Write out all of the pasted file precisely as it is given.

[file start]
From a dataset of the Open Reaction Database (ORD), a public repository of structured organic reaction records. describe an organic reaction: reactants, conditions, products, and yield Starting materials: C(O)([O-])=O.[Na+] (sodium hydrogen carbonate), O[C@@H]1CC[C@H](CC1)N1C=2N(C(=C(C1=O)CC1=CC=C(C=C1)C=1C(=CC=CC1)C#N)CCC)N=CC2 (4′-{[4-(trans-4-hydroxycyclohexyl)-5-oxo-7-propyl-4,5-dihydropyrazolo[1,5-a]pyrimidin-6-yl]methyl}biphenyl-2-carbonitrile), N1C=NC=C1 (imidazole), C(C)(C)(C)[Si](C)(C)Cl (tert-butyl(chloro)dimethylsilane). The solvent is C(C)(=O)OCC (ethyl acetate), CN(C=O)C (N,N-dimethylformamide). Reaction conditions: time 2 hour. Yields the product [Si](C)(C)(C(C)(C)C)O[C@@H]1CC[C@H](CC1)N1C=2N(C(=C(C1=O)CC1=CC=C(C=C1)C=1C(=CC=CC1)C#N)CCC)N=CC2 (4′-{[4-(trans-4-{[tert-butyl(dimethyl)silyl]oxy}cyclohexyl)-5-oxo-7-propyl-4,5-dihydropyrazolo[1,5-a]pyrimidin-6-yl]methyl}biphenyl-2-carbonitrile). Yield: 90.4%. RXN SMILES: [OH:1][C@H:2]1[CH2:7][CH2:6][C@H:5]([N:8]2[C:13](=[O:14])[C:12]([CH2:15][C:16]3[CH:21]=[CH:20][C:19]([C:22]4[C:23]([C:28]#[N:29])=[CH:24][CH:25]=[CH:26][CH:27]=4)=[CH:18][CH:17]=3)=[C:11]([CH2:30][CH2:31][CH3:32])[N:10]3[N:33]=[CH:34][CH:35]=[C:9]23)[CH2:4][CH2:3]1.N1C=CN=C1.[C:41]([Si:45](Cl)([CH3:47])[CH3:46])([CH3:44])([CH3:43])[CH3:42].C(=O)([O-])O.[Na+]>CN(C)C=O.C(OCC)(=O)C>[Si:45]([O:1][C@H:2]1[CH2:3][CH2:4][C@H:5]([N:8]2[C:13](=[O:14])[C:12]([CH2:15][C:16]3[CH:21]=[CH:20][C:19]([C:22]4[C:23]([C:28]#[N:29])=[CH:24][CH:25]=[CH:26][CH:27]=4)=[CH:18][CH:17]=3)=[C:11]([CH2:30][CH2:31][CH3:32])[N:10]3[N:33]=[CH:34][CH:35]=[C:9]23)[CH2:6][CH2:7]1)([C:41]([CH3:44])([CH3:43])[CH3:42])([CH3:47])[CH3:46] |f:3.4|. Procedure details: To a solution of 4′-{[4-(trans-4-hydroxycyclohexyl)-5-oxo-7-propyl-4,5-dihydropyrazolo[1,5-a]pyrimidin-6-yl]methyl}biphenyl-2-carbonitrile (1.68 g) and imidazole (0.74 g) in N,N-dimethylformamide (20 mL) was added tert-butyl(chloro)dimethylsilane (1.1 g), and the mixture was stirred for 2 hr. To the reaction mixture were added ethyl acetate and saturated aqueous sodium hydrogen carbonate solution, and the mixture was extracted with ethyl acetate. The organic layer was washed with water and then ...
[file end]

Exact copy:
From a dataset of the Open Reaction Database (ORD), a public repository of structured organic reaction records. describe an organic reaction: reactants, conditions, products, and yield Starting materials: C(O)([O-])=O.[Na+] (sodium hydrogen carbonate), O[C@@H]1CC[C@H](CC1)N1C=2N(C(=C(C1=O)CC1=CC=C(C=C1)C=1C(=CC=CC1)C#N)CCC)N=CC2 (4′-{[4-(trans-4-hydroxycyclohexyl)-5-oxo-7-propyl-4,5-dihydropyrazolo[1,5-a]pyrimidin-6-yl]methyl}biphenyl-2-carbonitrile), N1C=NC=C1 (imidazole), C(C)(C)(C)[Si](C)(C)Cl (tert-butyl(chloro)dimethylsilane). The solvent is C(C)(=O)OCC (ethyl acetate), CN(C=O)C (N,N-dimethylformamide). Reaction conditions: time 2 hour. Yields the product [Si](C)(C)(C(C)(C)C)O[C@@H]1CC[C@H](CC1)N1C=2N(C(=C(C1=O)CC1=CC=C(C=C1)C=1C(=CC=CC1)C#N)CCC)N=CC2 (4′-{[4-(trans-4-{[tert-butyl(dimethyl)silyl]oxy}cyclohexyl)-5-oxo-7-propyl-4,5-dihydropyrazolo[1,5-a]pyrimidin-6-yl]methyl}biphenyl-2-carbonitrile). Yield: 90.4%. RXN SMILES: [OH:1][C@H:2]1[CH2:7][CH2:6][C@H:5]([N:8]2[C:13](=[O:14])[C:12]([CH2:15][C:16]3[CH:21]=[CH:20][C:19]([C:22]4[C:23]([C:28]#[N:29])=[CH:24][CH:25]=[CH:26][CH:27]=4)=[CH:18][CH:17]=3)=[C:11]([CH2:30][CH2:31][CH3:32])[N:10]3[N:33]=[CH:34][CH:35]=[C:9]23)[CH2:4][CH2:3]1.N1C=CN=C1.[C:41]([Si:45](Cl)([CH3:47])[CH3:46])([CH3:44])([CH3:43])[CH3:42].C(=O)([O-])O.[Na+]>CN(C)C=O.C(OCC)(=O)C>[Si:45]([O:1][C@H:2]1[CH2:3][CH2:4][C@H:5]([N:8]2[C:13](=[O:14])[C:12]([CH2:15][C:16]3[CH:21]=[CH:20][C:19]([C:22]4[C:23]([C:28]#[N:29])=[CH:24][CH:25]=[CH:26][CH:27]=4)=[CH:18][CH:17]=3)=[C:11]([CH2:30][CH2:31][CH3:32])[N:10]3[N:33]=[CH:34][CH:35]=[C:9]23)[CH2:6][CH2:7]1)([C:41]([CH3:44])([CH3:43])[CH3:42])([CH3:47])[CH3:46] |f:3.4|. Procedure details: To a solution of 4′-{[4-(trans-4-hydroxycyclohexyl)-5-oxo-7-propyl-4,5-dihydropyrazolo[1,5-a]pyrimidin-6-yl]methyl}biphenyl-2-carbonitrile (1.68 g) and imidazole (0.74 g) in N,N-dimethylformamide (20 mL) was added tert-butyl(chloro)dimethylsilane (1.1 g), and the mixture was stirred for 2 hr. To the reaction mixture were added ethyl acetate and saturated aqueous sodium hydrogen carbonate solution, and the mixture was extracted with ethyl acetate. The organic layer was washed with water and then ...